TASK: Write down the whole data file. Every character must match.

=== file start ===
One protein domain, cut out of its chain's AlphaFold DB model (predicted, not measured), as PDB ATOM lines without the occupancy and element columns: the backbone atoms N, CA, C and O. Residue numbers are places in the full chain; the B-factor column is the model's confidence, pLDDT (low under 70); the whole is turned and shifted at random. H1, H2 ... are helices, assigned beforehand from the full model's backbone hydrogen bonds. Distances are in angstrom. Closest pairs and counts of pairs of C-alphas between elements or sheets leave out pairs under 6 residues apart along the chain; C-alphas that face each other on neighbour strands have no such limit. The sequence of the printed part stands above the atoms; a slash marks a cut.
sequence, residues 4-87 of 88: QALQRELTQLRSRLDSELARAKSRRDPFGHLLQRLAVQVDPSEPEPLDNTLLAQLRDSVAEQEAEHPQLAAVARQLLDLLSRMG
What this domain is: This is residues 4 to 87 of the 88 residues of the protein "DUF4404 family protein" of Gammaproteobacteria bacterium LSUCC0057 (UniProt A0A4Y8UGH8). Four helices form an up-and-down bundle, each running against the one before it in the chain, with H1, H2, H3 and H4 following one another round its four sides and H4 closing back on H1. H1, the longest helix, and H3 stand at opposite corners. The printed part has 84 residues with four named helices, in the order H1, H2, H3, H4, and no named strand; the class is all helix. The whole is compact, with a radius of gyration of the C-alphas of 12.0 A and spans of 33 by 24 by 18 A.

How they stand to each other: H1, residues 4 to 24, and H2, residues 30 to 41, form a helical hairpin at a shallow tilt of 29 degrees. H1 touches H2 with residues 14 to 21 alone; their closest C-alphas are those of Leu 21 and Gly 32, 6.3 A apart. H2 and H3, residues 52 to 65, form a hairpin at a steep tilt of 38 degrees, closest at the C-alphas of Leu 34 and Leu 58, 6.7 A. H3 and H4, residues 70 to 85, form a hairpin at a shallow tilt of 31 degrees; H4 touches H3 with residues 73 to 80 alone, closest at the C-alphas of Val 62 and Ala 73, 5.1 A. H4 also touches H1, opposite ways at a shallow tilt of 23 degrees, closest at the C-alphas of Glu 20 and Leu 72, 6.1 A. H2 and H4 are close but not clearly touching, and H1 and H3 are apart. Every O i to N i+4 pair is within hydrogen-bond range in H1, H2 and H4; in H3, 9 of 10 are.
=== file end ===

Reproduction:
One protein domain, cut out of its chain's AlphaFold DB model (predicted, not measured), as PDB ATOM lines without the occupancy and element columns: the backbone atoms N, CA, C and O. Residue numbers are places in the full chain; the B-factor column is the model's confidence, pLDDT (low under 70); the whole is turned and shifted at random. H1, H2 ... are helices, assigned beforehand from the full model's backbone hydrogen bonds. Distances are in angstrom. Closest pairs and counts of pairs of C-alphas between elements or sheets leave out pairs under 6 residues apart along the chain; C-alphas that face each other on neighbour strands have no such limit. The sequence of the printed part stands above the atoms; a slash marks a cut.
sequence, residues 4-87 of 88: QALQRELTQLRSRLDSELARAKSRRDPFGHLLQRLAVQVDPSEPEPLDNTLLAQLRDSVAEQEAEHPQLAAVARQLLDLLSRMG
What this domain is: This is residues 4 to 87 of the 88 residues of the protein "DUF4404 family protein" of Gammaproteobacteria bacterium LSUCC0057 (UniProt A0A4Y8UGH8). Four helices form an up-and-down bundle, each running against the one before it in the chain, with H1, H2, H3 and H4 following one another round its four sides and H4 closing back on H1. H1, the longest helix, and H3 stand at opposite corners. The printed part has 84 residues with four named helices, in the order H1, H2, H3, H4, and no named strand; the class is all helix. The whole is compact, with a radius of gyration of the C-alphas of 12.0 A and spans of 33 by 24 by 18 A.

How they stand to each other: H1, residues 4 to 24, and H2, residues 30 to 41, form a helical hairpin at a shallow tilt of 29 degrees. H1 touches H2 with residues 14 to 21 alone; their closest C-alphas are those of Leu 21 and Gly 32, 6.3 A apart. H2 and H3, residues 52 to 65, form a hairpin at a steep tilt of 38 degrees, closest at the C-alphas of Leu 34 and Leu 58, 6.7 A. H3 and H4, residues 70 to 85, form a hairpin at a shallow tilt of 31 degrees; H4 touches H3 with residues 73 to 80 alone, closest at the C-alphas of Val 62 and Ala 73, 5.1 A. H4 also touches H1, opposite ways at a shallow tilt of 23 degrees, closest at the C-alphas of Glu 20 and Leu 72, 6.1 A. H2 and H4 are close but not clearly touching, and H1 and H3 are apart. Every O i to N i+4 pair is within hydrogen-bond range in H1, H2 and H4; in H3, 9 of 10 are.